The term "estate planning" can seem daunting. Many people believe it doesn't apply to them. However, when you look at what comprises an "estate," you'll see that virtually all adults have one.
An estate is simply a person's assets. These include:
- Real estate: your primary home, any vacation homes and even timeshares
- Personal property: your cars, jewelry, furniture, artwork, antiques, collectibles and other personal items
- Financial assets: bank accounts, retirement accounts, stocks, savings bonds and cash
- Life insurance policies
If you own a business, that's part of your estate as well.
While no one enjoys contemplating their inevitable mortality, it may help to think of estate planning as something you do for your loved ones. Estate planning not only gives you the opportunity to designate how your assets will be divided, but it makes things easier on your loved ones.
With a solid estate plan, you'll save your family, time, stress and money on fees and taxes. Depending on how large your estate is, inheritance and estate taxes can eat up a major chunk of it. Careful planning can allow all of your assets to go to your loved ones and other beneficiaries rather than to the federal government.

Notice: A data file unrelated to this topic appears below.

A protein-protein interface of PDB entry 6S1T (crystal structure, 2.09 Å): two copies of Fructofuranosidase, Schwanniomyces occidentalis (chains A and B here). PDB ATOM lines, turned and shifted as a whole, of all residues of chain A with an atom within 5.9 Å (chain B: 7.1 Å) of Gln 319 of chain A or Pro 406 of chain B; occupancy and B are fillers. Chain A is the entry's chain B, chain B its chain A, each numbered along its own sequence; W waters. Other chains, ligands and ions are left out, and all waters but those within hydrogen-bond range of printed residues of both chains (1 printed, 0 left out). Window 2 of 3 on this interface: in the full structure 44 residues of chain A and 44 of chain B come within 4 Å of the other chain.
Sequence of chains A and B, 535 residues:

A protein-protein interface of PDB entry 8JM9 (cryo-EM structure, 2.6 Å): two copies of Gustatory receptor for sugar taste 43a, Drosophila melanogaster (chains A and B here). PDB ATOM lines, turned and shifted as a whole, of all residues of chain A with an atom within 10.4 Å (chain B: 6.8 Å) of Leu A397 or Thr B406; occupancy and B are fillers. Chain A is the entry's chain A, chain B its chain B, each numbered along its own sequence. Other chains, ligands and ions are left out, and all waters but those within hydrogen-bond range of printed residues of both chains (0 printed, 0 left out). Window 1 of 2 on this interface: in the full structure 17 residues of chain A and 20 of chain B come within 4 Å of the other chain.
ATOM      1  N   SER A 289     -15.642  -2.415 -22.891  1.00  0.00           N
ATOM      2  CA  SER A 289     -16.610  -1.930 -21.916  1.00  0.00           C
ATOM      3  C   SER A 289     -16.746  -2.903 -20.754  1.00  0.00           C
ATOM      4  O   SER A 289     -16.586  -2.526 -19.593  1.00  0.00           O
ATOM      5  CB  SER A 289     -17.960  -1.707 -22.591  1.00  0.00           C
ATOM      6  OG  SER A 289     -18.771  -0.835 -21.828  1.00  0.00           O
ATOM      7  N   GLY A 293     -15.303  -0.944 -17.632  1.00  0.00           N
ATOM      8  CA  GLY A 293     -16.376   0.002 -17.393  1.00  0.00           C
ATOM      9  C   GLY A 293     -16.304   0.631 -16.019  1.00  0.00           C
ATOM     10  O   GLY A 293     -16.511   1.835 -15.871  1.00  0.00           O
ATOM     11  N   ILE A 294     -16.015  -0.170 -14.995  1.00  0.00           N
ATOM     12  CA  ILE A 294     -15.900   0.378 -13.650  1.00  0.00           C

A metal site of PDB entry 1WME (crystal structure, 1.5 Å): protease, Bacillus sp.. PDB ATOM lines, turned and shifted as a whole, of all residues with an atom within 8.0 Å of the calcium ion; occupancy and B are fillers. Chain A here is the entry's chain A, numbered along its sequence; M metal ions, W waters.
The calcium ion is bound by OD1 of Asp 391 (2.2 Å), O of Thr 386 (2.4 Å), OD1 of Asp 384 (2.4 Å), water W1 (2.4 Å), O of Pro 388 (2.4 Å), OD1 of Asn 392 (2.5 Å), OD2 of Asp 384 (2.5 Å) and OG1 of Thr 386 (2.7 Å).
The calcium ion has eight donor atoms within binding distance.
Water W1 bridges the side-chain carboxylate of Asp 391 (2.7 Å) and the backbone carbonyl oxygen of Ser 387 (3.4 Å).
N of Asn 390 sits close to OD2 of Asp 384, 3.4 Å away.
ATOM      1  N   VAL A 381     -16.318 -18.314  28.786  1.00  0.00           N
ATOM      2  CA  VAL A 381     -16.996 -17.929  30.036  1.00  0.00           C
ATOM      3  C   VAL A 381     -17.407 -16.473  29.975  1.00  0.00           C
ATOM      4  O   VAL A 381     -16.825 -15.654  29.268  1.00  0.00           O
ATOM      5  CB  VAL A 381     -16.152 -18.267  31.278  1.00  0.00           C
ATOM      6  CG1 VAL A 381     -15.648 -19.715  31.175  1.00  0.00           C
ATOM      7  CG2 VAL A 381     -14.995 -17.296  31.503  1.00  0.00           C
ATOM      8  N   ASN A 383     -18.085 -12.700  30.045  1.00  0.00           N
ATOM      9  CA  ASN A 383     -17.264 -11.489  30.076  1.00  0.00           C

You determine how comprehensive your estate plan is. A key component of all estates is a will. However, you may also choose to place some assets in one or more trusts. It's also wise to give people the authority to handle financial matters and oversee your medical care if you're not able to do so.
Texas, like most states, allows people to draw up an advance directive that communicates their wishes regarding their health care if they become ill or incapacitated to the point where they aren't able to communicate those wishes to their medical providers.
By sitting down with an attorney experienced in estate planning, you can work out a plan that will help ensure that your wishes are carried out for your assets and your loved ones when you're no longer around.